Last summer we were at our farm in upstate NY and it was time to hay the fields. We don’t have haying equipment so we allow others to hay the fields and use the hay for their animals or sell it – or whatever else one does with hay. I sat by our house, watching others do the haying (they would be using the hay for their cows). I justified my space of observation by telling myself the hay was for them, not us, and since they would use the hay I didn’t need to see the work they were doing as a favor for us. That lasted about 1/3 of the way through my glass of wine when I couldn’t handle the guilt anymore. I couldn’t handle the thought of reinforcing the “city people” perception that I was certain I was deepening by sitting with my wine and watching others labor on our land.
I set my glass down, changed my shoes, grabbed some gloves and set out to help with an uncertain and physically demanding task I wasn’t sure I’d even be able to help with. I labored to keep up with the slowly moving tractor as half a dozen of us picked up hay bale after hay bale and lugged it atop the wagon. It didn’t take long for my unexercised muscles to tire. The tired muscles gave in to exhausted muscles that all but quit and would have were it not for my ego and the fear that quitting the haying effort would forever render me a real city girl. I managed to stick with it, finding ways to still help but minimizing the lifts that my muscles literally would not perform. I scurried to be one of the first atop the full wagon as we rode back to the barn. I figured if I could be on top of the bales on top of the wagon I could surely throw the bales down to the rest of the team who would then stack the bales in the barn. That worked.
Dark set in. It was the weekend of the super moon and the weather was brilliant. The sky was a perfect palette of orange and red disrupted with the allure of puffy clouds that created an artistry even the masters couldn’t replicate. It was a spectacular evening and I was pleased with myself that I had managed to find a way to stick it out. My unfinished wine beckoned.
Except we weren’t done. I mean, I thought we were because it was dark and even with the light of the moon I thought it difficult, if not impossible and maybe even dangerous, to continue. The rest of the haying team had already baled over 500 bales at another farm that day. The thought of not finishing the haying at our place hadn’t ever crossed their mind. The job wasn’t done and it would not be done until every last bale was safely under the roof in our barn. The weather threatened rain the next day (hay has to be dry when it’s baled). There was no choice, the job had to be finished. Period.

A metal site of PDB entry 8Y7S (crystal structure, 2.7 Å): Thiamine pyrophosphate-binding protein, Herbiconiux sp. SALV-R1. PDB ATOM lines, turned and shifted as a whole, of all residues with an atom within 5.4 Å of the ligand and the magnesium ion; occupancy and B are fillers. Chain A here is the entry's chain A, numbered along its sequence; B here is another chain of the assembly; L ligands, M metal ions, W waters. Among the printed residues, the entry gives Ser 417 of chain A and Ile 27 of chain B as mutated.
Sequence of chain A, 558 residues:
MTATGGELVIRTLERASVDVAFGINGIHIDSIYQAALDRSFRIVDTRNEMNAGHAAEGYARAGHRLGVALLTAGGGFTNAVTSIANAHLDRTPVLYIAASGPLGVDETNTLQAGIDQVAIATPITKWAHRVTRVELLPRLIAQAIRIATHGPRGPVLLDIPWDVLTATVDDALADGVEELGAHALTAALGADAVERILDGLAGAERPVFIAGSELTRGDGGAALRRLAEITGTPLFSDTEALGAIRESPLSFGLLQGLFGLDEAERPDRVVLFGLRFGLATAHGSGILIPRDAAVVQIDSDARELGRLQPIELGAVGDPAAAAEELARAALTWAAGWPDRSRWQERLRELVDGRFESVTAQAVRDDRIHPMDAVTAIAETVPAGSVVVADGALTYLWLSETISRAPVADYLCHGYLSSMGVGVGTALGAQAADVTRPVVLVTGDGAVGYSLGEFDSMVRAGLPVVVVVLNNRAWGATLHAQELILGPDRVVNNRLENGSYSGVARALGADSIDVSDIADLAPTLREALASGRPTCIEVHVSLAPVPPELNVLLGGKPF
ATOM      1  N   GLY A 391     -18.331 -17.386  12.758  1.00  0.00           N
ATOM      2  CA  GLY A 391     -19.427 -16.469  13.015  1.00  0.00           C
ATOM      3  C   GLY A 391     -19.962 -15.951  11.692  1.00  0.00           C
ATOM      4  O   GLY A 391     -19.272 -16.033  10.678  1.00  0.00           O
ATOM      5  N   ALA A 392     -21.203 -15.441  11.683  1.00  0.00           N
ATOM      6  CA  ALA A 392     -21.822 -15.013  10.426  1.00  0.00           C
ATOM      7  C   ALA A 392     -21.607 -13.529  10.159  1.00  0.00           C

I managed the energy for one more run and then I was done. Muscles I hadn’t used since playing soccer in college were so fatigued I literally felt like a big rubbery mass of city girl wimpy-ness. Despite my pride, I excused myself from the team and headed for that wine, nearly unable to walk or lift my left arm. My husband would continue with the team and salvage whatever perception he could that we were not like all city people. He surely did that. And then, about 10:45 PM, the night was settled in, the moon invited rest, the hay was cut, and the bales were stacked. The work was done.
As a leader, the lessons inherent in this farm tale are worthy, if not a bit disguised beneath the story about summer haying. Consider that, as a leader you might:
- Show Up. Even if we don’t HAVE to do something, often the RIGHT thing to do is to just show up and pitch in – it will matter to your team
- Give It A Try and Get Over Yourself. Even if we don’t know HOW to do something, we have to be willing to try new things and tell our ego to take a back seat
- Dig Deep. Often we are faced with tasks we don’t think are possible to accomplish given time and resources. While pragmatism has its place, sometimes grit is what we most need to persevere and just get ‘er done
- Build Diversity. Building teams with diverse skills AND diverse mindsets and attitudes is vital to successfully completing a goal
- Remember They Are Watching. Even if we don’t think they are, others are watching our moves, making judgments and perceiving our actions and in-actions. Those perceptions eventually become reality. Never forget others are watching all the time and you have control over how others perceive you by virtue of the decisions you make and the actions you take.